By Ruby Van Dyk
In 2015, The Oregon State Government spent a total of 33.4 billion dollars. Of that 33.4 billion dollars, approximately 5.97 billion of it went to Education. Comparatively to many other states, this is significantly less. For example, New Jersey spends 26.6 billion dollars yearly on education alone. I often talk and complain about the underfunding of our School District here in Forest Grove, but when I sat down thought about it, I realized I had no idea about how our budget worked.
This article is the product of my attempt of understanding how our School District Works.
In the United States, Education funding is essentially broken up into 3 different portions, 45% from local money, 45% from state funds and the last 10% from federal funds. Because such a large portion stems from local money, the amount of wealth in a community is directly represented in its public schools. There are a lot of factors that contribute to the amount of funds given to each district: The number of students who attend, the socioeconomic status of a community, amount of children with special needs, etc. So based on all those factors, the 45% from the state and 10% from the federal government are determined. Because 45% comes from the local community, we often see a difference in the quality of schools based off of the wealth of the District. And think about it, this makes sense. Wealthier neighborhoods pay higher property taxes, so in turn, their children’s schools are better funded. Is this fair? Well, that’s another conversation to have, but it is important to understand why some districts have significantly more funding than others.
So let’s look at Forest Grove:
For this year’s budget of 99,463,941 dollars:
24,769,025 dollars came from Local Sources.
47,135,914 dollars came from State Sources
10,125,000 dollars came from Federal Sources
1,087,000 dollars came from Intermediate Sources (Grants)
200,000 dollars from Interfund Transfers
16,119,202 dollars rolled over from our starting balance.
From that 99,463,941 dollars, the District adopts their budget. The Budget Committee and the Superintendent make the budget, and then in order to be enacted the School Board has to approve it. The district has to make its annual budget in accordance with provisions of Oregon Local Budget Law (ORS 294.) The law mandates public involvement in the budget preparation and among other things, requires the budget to be balanced, so projected resources must equal projected spending in each fund. Then after the budget is passed, administrators in each school are responsible for making sure that that the budget is being followed and that financially, their school is adhering to the rules.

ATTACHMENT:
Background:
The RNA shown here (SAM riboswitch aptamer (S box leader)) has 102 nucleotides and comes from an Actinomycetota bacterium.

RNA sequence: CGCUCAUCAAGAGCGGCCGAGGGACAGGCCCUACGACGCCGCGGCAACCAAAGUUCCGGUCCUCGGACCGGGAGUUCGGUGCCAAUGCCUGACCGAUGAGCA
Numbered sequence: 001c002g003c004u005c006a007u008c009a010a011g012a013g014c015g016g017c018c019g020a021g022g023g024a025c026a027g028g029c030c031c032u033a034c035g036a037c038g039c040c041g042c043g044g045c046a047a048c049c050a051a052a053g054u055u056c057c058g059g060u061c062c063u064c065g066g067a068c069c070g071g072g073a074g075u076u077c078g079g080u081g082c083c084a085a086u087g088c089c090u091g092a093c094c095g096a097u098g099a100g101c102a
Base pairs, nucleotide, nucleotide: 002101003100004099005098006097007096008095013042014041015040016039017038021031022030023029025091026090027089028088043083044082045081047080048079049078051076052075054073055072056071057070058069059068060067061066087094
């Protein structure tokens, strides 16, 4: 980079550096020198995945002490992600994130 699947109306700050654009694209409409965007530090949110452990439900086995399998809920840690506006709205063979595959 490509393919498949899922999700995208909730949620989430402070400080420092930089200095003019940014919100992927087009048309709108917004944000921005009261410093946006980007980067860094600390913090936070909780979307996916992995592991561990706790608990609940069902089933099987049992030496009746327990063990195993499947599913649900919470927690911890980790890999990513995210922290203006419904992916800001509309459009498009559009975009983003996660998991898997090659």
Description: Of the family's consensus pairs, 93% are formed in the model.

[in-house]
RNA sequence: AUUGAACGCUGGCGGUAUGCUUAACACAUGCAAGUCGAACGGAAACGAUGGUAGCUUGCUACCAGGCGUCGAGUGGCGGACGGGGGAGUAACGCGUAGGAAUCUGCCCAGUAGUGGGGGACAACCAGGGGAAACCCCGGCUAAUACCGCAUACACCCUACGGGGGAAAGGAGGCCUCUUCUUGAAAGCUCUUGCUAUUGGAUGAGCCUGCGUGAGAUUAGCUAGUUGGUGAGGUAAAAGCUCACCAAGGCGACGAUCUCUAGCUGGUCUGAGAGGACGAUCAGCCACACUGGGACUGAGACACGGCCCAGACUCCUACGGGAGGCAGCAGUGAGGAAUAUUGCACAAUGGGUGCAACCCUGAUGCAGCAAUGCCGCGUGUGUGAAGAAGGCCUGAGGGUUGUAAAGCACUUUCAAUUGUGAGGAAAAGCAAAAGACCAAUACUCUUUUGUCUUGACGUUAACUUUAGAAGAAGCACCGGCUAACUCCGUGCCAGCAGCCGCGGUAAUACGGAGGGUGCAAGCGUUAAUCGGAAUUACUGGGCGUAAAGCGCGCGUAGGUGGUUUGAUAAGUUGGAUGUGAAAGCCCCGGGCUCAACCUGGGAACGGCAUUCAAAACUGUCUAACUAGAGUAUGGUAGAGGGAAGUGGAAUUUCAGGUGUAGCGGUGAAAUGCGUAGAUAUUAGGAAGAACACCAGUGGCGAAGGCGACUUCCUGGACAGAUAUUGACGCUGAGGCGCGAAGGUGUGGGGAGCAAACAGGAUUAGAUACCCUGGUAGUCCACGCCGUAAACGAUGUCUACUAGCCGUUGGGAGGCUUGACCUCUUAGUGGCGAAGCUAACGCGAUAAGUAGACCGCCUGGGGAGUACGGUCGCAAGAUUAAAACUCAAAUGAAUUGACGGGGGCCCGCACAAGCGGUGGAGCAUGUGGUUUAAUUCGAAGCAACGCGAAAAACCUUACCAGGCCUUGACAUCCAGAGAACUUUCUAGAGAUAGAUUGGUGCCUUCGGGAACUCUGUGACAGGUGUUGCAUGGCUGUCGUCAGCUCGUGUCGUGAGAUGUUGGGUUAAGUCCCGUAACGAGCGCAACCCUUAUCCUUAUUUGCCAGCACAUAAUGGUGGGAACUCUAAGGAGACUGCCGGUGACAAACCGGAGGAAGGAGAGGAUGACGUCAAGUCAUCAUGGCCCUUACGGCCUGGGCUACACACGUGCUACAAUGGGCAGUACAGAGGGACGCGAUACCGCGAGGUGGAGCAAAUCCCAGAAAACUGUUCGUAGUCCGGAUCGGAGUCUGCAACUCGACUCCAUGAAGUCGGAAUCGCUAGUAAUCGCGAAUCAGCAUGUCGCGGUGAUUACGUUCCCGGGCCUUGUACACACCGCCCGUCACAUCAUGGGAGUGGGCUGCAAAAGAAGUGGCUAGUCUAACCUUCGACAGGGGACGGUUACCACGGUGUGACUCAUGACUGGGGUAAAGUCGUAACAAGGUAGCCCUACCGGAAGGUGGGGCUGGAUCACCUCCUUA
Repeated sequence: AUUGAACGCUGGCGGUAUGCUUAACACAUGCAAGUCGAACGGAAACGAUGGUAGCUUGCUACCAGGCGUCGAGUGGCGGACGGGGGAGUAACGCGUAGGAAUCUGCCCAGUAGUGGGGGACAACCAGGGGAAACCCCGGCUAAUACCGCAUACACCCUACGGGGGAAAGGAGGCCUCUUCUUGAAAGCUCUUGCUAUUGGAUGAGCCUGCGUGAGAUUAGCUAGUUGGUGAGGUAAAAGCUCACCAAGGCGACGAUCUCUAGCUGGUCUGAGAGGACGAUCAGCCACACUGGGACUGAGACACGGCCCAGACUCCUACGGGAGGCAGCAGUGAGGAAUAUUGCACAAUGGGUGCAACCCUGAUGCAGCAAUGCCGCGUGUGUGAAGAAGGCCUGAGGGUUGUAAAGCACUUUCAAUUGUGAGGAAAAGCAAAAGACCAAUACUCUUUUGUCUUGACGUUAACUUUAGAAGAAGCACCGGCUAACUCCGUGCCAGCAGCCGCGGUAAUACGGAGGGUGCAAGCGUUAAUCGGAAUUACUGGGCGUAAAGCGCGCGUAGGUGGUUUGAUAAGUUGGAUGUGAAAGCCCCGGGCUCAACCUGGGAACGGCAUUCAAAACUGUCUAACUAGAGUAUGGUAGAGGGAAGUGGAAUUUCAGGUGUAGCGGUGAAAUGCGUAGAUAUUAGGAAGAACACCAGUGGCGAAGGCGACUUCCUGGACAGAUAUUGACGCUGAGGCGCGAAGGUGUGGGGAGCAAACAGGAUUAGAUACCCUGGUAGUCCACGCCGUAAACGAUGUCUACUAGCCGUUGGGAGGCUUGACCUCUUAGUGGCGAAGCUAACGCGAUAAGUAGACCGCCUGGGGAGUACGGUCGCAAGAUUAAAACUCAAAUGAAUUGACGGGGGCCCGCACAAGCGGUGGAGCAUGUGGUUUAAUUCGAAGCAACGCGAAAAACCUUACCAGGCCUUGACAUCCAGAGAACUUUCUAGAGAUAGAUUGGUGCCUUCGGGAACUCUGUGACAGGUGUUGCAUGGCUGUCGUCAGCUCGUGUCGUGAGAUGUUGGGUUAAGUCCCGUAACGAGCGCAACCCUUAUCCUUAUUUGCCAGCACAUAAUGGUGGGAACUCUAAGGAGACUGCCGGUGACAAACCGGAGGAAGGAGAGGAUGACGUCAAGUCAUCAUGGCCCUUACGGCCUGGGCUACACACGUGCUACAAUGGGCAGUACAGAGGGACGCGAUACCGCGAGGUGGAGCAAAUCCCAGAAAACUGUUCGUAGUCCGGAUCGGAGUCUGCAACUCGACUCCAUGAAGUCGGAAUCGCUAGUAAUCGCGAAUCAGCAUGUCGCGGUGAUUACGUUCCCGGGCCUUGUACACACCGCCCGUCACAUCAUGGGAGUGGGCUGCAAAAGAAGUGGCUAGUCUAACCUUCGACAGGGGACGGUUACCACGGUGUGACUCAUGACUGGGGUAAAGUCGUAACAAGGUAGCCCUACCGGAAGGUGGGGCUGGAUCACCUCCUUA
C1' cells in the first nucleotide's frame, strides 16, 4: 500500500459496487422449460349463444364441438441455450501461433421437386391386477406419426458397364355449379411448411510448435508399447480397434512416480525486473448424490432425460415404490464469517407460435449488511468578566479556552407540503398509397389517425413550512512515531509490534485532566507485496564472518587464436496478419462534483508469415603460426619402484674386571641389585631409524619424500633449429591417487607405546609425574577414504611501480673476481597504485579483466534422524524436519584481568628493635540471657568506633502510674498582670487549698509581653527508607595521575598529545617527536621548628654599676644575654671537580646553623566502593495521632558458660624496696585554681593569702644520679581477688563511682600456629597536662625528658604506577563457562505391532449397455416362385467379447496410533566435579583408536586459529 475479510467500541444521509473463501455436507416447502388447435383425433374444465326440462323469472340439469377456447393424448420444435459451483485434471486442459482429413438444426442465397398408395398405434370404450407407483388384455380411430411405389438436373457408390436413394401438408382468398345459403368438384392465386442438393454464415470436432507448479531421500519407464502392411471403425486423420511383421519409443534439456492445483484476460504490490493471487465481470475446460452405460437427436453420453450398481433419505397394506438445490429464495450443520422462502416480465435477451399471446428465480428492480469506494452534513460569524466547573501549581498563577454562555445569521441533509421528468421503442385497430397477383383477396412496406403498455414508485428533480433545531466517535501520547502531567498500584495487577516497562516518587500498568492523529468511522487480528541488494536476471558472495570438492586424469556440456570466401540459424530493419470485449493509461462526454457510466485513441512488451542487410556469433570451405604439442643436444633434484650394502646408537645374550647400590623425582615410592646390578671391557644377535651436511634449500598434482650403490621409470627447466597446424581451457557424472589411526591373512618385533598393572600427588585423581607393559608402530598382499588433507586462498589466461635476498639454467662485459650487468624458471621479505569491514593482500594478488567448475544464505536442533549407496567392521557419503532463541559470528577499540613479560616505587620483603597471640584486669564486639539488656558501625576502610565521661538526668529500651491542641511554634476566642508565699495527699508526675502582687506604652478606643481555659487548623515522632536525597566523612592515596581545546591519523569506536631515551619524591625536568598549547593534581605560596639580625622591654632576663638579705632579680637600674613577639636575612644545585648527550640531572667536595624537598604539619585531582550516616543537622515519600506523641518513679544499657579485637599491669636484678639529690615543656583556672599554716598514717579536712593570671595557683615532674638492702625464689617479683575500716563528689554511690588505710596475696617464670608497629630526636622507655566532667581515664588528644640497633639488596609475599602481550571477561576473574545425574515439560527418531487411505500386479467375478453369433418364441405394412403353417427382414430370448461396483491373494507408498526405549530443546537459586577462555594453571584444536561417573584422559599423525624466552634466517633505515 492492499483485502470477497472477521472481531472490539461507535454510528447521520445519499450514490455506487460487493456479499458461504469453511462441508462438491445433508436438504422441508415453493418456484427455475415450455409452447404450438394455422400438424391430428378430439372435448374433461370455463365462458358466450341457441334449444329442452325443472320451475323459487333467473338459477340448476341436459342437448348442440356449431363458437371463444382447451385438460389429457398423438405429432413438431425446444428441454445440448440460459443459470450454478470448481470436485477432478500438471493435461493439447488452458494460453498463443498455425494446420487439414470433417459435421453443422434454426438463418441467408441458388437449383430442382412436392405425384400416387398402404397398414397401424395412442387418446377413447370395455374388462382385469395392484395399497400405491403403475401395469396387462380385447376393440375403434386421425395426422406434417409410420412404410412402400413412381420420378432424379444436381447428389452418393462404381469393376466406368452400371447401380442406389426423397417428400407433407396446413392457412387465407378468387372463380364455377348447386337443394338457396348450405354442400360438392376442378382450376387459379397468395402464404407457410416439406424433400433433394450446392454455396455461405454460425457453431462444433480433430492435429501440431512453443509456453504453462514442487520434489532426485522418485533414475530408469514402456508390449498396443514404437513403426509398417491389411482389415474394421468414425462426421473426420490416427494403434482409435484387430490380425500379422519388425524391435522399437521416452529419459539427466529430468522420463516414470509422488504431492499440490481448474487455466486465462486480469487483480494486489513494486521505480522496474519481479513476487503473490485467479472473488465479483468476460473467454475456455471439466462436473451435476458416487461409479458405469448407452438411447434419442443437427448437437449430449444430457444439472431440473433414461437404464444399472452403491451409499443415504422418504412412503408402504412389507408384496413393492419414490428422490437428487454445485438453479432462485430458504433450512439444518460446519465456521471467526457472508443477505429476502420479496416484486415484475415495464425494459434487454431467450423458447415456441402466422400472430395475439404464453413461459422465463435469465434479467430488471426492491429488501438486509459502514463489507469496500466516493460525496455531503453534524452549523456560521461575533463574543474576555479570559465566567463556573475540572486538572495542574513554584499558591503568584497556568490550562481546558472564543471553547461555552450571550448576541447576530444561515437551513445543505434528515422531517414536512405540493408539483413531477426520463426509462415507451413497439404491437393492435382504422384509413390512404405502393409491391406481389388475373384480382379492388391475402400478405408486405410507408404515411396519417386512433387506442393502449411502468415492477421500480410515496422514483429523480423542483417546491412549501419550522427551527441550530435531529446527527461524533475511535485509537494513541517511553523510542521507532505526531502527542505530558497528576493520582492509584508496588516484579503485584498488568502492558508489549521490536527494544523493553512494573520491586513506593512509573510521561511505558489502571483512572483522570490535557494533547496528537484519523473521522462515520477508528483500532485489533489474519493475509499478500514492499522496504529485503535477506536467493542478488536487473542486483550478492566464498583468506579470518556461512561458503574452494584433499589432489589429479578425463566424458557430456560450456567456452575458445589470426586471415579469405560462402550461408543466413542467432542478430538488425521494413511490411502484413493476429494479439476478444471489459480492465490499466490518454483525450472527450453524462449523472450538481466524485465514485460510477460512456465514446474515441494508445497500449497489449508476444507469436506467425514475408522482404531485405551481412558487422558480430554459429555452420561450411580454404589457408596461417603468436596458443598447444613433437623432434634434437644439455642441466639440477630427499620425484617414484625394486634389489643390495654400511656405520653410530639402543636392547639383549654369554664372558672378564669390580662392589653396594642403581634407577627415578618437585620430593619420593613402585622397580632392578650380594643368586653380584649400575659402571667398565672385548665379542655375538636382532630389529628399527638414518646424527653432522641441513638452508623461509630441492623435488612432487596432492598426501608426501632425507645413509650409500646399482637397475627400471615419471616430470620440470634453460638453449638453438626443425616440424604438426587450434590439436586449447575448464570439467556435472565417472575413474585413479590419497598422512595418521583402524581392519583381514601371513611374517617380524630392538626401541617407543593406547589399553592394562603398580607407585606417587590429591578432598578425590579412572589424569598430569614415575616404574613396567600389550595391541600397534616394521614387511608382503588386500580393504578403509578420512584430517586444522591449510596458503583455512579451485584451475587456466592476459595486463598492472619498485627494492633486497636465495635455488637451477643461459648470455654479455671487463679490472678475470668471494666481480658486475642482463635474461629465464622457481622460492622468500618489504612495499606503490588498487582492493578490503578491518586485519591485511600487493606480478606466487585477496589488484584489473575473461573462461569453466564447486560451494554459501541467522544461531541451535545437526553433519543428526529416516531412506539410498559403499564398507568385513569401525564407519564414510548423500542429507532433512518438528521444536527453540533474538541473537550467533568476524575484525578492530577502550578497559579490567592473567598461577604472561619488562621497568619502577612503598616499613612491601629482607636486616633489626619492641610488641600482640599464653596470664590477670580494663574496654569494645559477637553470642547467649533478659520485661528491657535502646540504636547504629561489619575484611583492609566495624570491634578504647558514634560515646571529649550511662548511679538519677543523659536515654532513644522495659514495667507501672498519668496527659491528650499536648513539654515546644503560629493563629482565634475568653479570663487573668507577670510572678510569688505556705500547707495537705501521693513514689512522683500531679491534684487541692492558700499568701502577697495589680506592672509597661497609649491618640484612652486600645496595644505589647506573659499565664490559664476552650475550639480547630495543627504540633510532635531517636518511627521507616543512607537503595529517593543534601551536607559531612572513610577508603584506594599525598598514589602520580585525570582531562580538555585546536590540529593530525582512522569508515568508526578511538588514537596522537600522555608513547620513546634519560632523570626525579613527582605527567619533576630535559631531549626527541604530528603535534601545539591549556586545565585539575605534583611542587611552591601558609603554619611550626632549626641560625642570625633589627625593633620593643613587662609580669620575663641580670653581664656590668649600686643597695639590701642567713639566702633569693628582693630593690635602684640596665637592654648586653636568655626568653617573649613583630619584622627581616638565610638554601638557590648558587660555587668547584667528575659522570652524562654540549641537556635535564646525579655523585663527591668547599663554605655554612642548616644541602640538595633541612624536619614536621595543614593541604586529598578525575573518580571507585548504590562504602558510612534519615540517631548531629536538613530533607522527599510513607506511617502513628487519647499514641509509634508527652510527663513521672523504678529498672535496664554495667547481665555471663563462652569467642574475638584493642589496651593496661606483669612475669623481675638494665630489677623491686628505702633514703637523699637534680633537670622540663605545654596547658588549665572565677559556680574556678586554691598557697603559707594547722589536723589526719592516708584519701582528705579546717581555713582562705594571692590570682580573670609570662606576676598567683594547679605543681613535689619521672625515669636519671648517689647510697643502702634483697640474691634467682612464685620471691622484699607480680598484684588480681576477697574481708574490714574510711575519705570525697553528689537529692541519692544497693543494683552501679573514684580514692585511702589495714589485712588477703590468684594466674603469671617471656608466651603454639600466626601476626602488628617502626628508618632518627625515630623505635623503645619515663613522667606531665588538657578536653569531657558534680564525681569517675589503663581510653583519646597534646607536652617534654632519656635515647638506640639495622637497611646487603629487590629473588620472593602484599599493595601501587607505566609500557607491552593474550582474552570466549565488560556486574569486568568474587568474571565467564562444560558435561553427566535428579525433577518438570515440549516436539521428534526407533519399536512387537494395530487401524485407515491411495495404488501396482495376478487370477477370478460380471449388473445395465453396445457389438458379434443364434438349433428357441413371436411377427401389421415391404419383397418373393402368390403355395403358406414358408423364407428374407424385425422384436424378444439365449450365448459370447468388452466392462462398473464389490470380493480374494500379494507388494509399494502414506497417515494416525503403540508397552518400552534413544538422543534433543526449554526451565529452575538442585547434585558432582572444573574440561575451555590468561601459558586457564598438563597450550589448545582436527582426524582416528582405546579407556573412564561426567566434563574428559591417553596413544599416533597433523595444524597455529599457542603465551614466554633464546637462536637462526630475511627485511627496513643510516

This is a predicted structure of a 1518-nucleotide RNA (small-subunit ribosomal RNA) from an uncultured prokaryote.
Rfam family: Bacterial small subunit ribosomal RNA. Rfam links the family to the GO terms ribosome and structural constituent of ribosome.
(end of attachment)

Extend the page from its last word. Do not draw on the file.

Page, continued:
Although 99.5 million dollars is A LOT of money to the common person, in the scheme of education it’s not. Now think about the amount of spending required to fund a School District. Districts need to pay their teachers, buy desks, buy computers, buy food, pay for electricity, pay for field trips, pay for buses, athletics, the list goes on and on and on. A few years ago, our district experienced cuts. It was due to multiple factors, our reserves, the amount of money we were getting from the State School Fund, the Economy. We had less money to work with than prior years, which meant we had to figure out how to still serve kids the bare minimum requirements in order to graduate. Programs were cut because we had to eliminate teachers and Gales Creek School was even forced to be closed. Although we’ve made a recovery from those cuts a few years ago, our District still runs on an extremely tight budget. Because of our limited funds, we have high-class sizes and many underfunded programs.
So, now the important question. How do we change that? How do we get our District more funding?
Voting. I know it probably feels indirect, but voting in legislators who have made Education a priority of theirs can prove extremely effective. The more they care about education, the more they vote in favor of increased funding for schools.
Lobbying. Talk directly with your senators and representatives, both locally and nationally. By making sure they understand the circumstances and needs of your state and district, you’re putting a face to an issue, and making it more personal to them.
Testifying: When the Oregon Legislature is in Session, there are often many opportunities to go down to Salem and testify in favor of funding legislation. Voicing your particular opinions and experiences can prove very effective on legislator’s votes.
Budget Decisions: Come to School Board Meetings and give your testimony on what you believe needs to be focused on in our district regarding funding. If individuals don’t advocate, then their voices are less likely to be considered.
After doing this research and combing my way through many long documents I only half understood, I think I have a firmer understanding of how our budget works. Now in no way would I consider myself an expert on budgeting but I can say with confidence that next time instead of complaining about funding, I’ll put my energy towards educating others about it and advocating for change.